Tuesday, August 30, 2011

Today I...




Today I….

took the time to paint my daughter’s toenails, at her request, minutes before the bus arrived.

rocked my son to sleep because he wanted me to.

taught a little girl three to new signs to expand her ever-growing vocabulary.

helped a one special little boy turn his not so good day into a better one.

was amazed by the persistence and positive attitude of a little girl with apraxia of speech.

These are the little things that happen in all of our lives, each and every day, if only we take the time to notice and appreciate them.  We are all so busy but slowing down has more rewards than keeping up the pace.  Take time to count your blessings today!

"A hundred years from now, it will not matter what kind of car I drove, what 
kind of house I lived in, how much money I had in the bank...but the world may be a better place because I made a difference in the life of a child." 
-- Forest Witcraft
Wednesday, August 17, 2011

Finding our 'WE TIME'


I’m a beach girl. Always have and always will be. By ‘beach girl’ I don’t mean surfing or swimming in the waves for hours (I actually fear when I can’t see the bottom of the ocean!)  I also don’t mean ‘beach girl’ in the way of all the extras that come with some beaches. Don’t sign me up for go-carts, mini golf, and arcades. I know, my poor children. I love the beach for the simpleness of the beach. I love morning walks collecting shells. I love jumping waves. I love family football with the end zone etched in sand. I love to sit in the afternoons as the sun sets immersed in a good book. Some of the memories from childhood that make my heart swell are ones held at the shoreline. It was the one time a year that my family truly got to rest and be together.

As a parent, now juggling the demands of work and family life, I understand why my parents were always so diligent with a beach trip. Sometimes we all need “me time.” For our family a beach trip is “we time” and while it probably can’t be justified as a ‘need,’ it’s pretty close.

Traditions are important for children. They help   improve their sense of self, their sense of “this is who I am and where I come from.” We are counting down the days for an annual trip to the shore to reunite with a few dear college friends who have turned into family friends. What stated as girls that found a sisterhood in our college years has grown into husbands who are also good friends and 9 kids all together that look forward to reuniting with their ‘beach gang’ each year. It’s happened every summer since they were infants and they don’t remember anything different. I love this tradition.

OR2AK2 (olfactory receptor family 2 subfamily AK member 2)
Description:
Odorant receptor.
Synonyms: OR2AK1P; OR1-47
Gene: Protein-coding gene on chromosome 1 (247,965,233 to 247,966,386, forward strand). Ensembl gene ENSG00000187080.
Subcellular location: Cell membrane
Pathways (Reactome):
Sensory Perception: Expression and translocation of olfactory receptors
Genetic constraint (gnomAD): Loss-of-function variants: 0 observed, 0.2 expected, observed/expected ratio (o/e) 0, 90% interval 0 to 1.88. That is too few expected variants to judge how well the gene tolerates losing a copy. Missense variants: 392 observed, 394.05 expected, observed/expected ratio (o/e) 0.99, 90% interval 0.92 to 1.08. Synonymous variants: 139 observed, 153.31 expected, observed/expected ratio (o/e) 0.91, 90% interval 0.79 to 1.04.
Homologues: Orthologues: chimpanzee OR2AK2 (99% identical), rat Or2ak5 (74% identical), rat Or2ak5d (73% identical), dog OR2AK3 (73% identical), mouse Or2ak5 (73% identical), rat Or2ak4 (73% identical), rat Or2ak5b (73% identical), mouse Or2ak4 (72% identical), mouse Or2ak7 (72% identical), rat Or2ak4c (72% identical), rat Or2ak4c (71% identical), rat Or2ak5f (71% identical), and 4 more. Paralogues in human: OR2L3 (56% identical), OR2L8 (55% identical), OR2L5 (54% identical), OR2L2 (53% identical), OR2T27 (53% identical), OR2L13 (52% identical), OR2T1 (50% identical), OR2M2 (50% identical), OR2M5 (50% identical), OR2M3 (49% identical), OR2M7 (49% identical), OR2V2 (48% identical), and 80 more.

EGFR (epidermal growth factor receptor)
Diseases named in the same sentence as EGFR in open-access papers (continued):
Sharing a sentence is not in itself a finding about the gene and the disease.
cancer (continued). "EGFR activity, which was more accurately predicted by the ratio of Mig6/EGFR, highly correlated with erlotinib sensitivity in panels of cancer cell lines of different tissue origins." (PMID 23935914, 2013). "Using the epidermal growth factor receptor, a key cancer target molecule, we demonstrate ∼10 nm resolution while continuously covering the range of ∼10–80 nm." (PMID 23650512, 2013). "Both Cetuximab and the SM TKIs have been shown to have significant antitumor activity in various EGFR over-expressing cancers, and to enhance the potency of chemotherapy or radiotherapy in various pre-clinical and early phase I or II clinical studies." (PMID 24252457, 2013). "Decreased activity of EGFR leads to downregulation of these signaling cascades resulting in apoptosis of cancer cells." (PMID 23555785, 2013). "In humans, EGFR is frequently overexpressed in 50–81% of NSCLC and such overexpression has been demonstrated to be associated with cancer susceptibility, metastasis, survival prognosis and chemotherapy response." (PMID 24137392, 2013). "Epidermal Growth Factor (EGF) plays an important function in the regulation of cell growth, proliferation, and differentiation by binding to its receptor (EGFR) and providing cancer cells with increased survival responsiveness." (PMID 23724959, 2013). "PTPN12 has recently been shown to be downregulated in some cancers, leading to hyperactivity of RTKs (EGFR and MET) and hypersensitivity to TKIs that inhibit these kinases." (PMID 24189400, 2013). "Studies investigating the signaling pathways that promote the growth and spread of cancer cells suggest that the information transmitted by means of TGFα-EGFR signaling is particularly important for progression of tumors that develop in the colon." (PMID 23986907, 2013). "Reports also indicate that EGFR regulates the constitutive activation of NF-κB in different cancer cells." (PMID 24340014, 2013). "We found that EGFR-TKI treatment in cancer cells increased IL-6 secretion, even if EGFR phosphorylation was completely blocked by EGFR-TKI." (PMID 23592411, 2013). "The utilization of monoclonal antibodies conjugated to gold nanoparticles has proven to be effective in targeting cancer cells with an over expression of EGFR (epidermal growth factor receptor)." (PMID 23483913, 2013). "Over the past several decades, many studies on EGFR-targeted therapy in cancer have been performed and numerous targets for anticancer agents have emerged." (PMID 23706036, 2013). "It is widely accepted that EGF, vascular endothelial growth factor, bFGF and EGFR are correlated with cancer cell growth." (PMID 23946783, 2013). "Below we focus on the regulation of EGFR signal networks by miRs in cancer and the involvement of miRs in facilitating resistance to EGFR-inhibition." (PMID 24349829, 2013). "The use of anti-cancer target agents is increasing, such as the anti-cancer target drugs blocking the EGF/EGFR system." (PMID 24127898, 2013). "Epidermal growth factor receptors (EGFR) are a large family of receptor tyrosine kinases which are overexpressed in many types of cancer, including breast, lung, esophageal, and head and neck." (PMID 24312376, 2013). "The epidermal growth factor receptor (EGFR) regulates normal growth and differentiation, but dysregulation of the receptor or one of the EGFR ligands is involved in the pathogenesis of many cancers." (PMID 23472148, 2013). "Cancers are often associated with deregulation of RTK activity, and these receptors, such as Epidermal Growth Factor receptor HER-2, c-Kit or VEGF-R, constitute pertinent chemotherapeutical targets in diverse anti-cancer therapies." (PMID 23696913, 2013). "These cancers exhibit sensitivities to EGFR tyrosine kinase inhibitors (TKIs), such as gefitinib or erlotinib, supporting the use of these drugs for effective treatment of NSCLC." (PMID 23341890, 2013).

We spend a lot of time just ‘being’ on this trip. We barely move cars. We shower in the outdoor shower half the time and go straight from bathing suits to PJ’s., prepared to crack crabs and talk into the early morning hours. It’s rejuvenating and refreshing for us, and for the kids it’s simple fun.


We try to plan a few activities to keep them busy.  We’ve made treasure box collages the year remnants of a hurricane were around.  We had beach Olympics with the wheel barrel race and other fun games last year. We’ve painted shells at the beach and laughed at my godson as he happily painted his belly orange instead.  A personal favorite was the hiding our “gold” (spray painted rocks) and letting them search and dig for treasures (side note: this one buys parents lots of ‘grown up time’ to talk!).

The activities are great fun and part of the tradition the kids look forward to, but my favorite part of watching my children on this trip is that they still have sheer joy in discovering the natural treasures of the beach. “Look Mom! This shell has purple swirls!”  They could do this for hours. So could I. Observing their exciting discoveries makes me feel like a kid again and reminds me of the content feeling of those memories from the beach.

I am thankful for the gift of having a simple time to recharge myself as a mother, a friend, a wife, and a person. I am thankful to reconnect with friends I love dearly. And I am thankful to have the opportunity to see our wonderful world through the eyes of some pretty cool little people who remind me through their actions that traditions are important for us all, that if you take time to slow down and look around, there are some amazing things waiting to be noticed, and that ‘we time’ matters to us all. What are your summer traditions? How are you recharging yourself before fall is upon us and quickly rolls into the business of the holidays? Build traditions, look at the world through the eyes of your children today, and carve out a little bit of ‘we time.’
Wednesday, August 10, 2011

An interesting article on PLAY as we prepare to send our little ones to preschool.


  Want to get your kids into college? Let them play

By Erika Christakis and Nicholas Christakis, Special to CNN
December 29, 2010 7:57 a.m. EST
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STORY HIGHLIGHTS
  • Erika and Nicholas Christakis says they see students at Harvard who have trouble getting along
  • They say kids better equipped to learn, interact, if taught using play-based curricula
  • "Drill and kill" skill-based learning, requires more social isolation, they say
  • Writers: Play-based learning builds empathy, better self-control, and problem solving skill
Editor's note: Erika Christakis, MEd, MPH, is an early childhood teacher and former preschool director. Nicholas Christakis, MD, PhD, is a professor of medicine and sociology at Harvard University. Together, they serve as Masters of Pforzheimer House, one of the undergraduate residential houses at Harvard College.
(CNN) -- Every day where we work, we see our young students struggling with the transition from home to school. They're all wonderful kids, but some can't share easily or listen in a group.